Building a Storage Box – Part 2 – Testing Windows Server Backup to Restore a Storage Pool Configuration

Note: Don’t do anything you are about to read in production without testing it extensively. I make no guarantees about the best practiness or supportability of the procedures that follow.

After poking around the internet a bit, I found a Windows Server Feature called “Windows Server Backup” that was the prescribed method for backing up system states and volumes from Windows Server. This feature is not installed be default, so it needed to be installed by me.

Where the Feature resides

Once that was installed, I created a UNC share on a separate server and then created a One Time Backup from Windows Server Backup on the storage box.

This is all I backed up.

The reason I didn’t perform a full backup is because I wanted to see if I could recover the storage pool, virtual disk, and configs from a System State restore in the event my primary volume dies.

To test the process, I used MEMCM (I’m still getting used to typing that) to deploy a Bare Metal task sequence to the server.

Image
Partition and Format, here we come!

Post imaging, I only had the primary volume available. The storage volume was not present. I had expected this.

Nothing up my sleeve, especially a storage volume.

I went through the process of installing Windows Server Backup so I could apply my System State Backup.

I was greeted by various warnings that I was violating best practice regarding restoration policy. It turns out that it isn’t recommended to directly restore from a network path because if network issues occur, the drive could get borked. There was another one that didn’t like that I was applying the system state to a “new” computer, or something along those lines. I forgot to screen grab it. Sorry.

Anyway, ignoring the warnings, I forged on ahead.

Restoring the System State

Admittedly, this process to a lot longer than I thought it would. I don’t know for sure how long it took because I eventually stepped away. Upon completion, it looked like the system hung after explorer shutdown. I had to hard power off the box. Yes, that made me really nervous.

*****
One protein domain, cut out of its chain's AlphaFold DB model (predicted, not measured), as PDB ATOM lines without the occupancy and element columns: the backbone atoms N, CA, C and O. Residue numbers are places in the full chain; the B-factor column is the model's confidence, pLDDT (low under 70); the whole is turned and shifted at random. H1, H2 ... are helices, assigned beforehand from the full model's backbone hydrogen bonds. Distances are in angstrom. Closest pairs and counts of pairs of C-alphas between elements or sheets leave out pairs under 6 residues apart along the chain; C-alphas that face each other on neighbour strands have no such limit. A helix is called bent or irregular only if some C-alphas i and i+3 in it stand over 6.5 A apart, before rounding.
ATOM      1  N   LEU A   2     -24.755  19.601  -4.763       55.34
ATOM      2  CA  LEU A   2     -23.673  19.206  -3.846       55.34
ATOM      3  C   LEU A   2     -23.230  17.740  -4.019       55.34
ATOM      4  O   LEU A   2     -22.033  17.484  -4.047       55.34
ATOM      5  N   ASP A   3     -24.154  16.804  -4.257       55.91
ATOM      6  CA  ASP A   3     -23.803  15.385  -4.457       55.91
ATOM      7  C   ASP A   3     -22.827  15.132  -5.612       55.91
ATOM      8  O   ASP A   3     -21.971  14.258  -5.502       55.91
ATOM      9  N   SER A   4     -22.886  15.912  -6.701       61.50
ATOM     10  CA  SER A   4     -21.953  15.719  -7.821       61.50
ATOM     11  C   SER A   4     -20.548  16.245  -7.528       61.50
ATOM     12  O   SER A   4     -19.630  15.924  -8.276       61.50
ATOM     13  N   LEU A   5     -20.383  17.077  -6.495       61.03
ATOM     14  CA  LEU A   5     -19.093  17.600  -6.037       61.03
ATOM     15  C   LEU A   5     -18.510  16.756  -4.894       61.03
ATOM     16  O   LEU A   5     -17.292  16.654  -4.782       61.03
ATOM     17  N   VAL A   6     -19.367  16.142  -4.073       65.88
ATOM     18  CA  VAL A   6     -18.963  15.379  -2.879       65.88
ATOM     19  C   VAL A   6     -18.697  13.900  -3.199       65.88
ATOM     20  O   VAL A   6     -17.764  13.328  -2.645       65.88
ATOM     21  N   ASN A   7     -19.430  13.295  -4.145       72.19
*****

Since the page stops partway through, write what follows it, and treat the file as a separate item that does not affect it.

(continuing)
After a few reboots, I was thankfully greeted with a login prompt. Unfortunately, the trust between the computer and the domain was bad. I suppose this was to be expected as I applied an older state to a new domain joined computer. Anyway, that was easy enough to fix. I just left and rejoined the domain.

Once I got to the desktop, I opened up Server Manager to see the results of the experiment!

Success! Or as they say in Klingon, Qapla’

The volume was present, mounted, and contained all of the files I copied to the array.

So I was able to prove that I could recover the storage pool and virtual disk, which tells me that I should be able to safely use this technique to protect myself from data loss from a failure of the primary drive. That’s good to know!

The next steps in the storage box odyssey are to install the NVMe drive in the PCI-X adapter and see if the computer will acknowledge its existence – and perhaps boot from it! The adapter came in today, but I just haven’t had a chance to play with it yet.

I should also acknowledge that I heard from a few folks on Twitter about me eschewing cloud backup. Everyone I heard from suggested Backblaze.  Without having yet trying their service, I must say that $6 per month for unlimited storage is really cheap, and I’ll very likely be trying them out once this experiment has concluded.

Until the next installment…

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